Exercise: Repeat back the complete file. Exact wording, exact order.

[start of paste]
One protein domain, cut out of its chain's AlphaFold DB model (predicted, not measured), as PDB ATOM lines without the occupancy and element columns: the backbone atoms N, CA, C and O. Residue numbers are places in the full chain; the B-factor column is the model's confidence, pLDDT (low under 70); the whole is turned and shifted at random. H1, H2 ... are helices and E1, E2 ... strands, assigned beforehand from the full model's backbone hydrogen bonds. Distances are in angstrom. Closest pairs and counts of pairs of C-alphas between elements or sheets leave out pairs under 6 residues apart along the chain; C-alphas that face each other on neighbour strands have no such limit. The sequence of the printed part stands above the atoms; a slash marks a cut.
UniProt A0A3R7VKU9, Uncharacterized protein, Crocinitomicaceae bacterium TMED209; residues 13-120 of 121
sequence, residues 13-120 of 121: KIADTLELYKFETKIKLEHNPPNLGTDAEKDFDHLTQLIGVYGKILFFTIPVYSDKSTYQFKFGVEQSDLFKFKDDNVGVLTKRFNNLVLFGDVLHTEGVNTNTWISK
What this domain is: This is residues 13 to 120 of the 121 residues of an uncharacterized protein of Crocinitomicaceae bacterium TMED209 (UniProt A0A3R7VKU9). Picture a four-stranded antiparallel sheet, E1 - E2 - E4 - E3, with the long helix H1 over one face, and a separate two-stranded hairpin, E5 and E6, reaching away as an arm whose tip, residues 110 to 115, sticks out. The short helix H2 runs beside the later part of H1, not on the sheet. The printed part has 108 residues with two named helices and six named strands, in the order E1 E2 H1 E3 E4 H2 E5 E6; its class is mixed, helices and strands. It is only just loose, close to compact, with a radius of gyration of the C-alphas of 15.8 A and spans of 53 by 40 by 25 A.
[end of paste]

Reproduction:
One protein domain, cut out of its chain's AlphaFold DB model (predicted, not measured), as PDB ATOM lines without the occupancy and element columns: the backbone atoms N, CA, C and O. Residue numbers are places in the full chain; the B-factor column is the model's confidence, pLDDT (low under 70); the whole is turned and shifted at random. H1, H2 ... are helices and E1, E2 ... strands, assigned beforehand from the full model's backbone hydrogen bonds. Distances are in angstrom. Closest pairs and counts of pairs of C-alphas between elements or sheets leave out pairs under 6 residues apart along the chain; C-alphas that face each other on neighbour strands have no such limit. The sequence of the printed part stands above the atoms; a slash marks a cut.
UniProt A0A3R7VKU9, Uncharacterized protein, Crocinitomicaceae bacterium TMED209; residues 13-120 of 121
sequence, residues 13-120 of 121: KIADTLELYKFETKIKLEHNPPNLGTDAEKDFDHLTQLIGVYGKILFFTIPVYSDKSTYQFKFGVEQSDLFKFKDDNVGVLTKRFNNLVLFGDVLHTEGVNTNTWISK
What this domain is: This is residues 13 to 120 of the 121 residues of an uncharacterized protein of Crocinitomicaceae bacterium TMED209 (UniProt A0A3R7VKU9). Picture a four-stranded antiparallel sheet, E1 - E2 - E4 - E3, with the long helix H1 over one face, and a separate two-stranded hairpin, E5 and E6, reaching away as an arm whose tip, residues 110 to 115, sticks out. The short helix H2 runs beside the later part of H1, not on the sheet. The printed part has 108 residues with two named helices and six named strands, in the order E1 E2 H1 E3 E4 H2 E5 E6; its class is mixed, helices and strands. It is only just loose, close to compact, with a radius of gyration of the C-alphas of 15.8 A and spans of 53 by 40 by 25 A.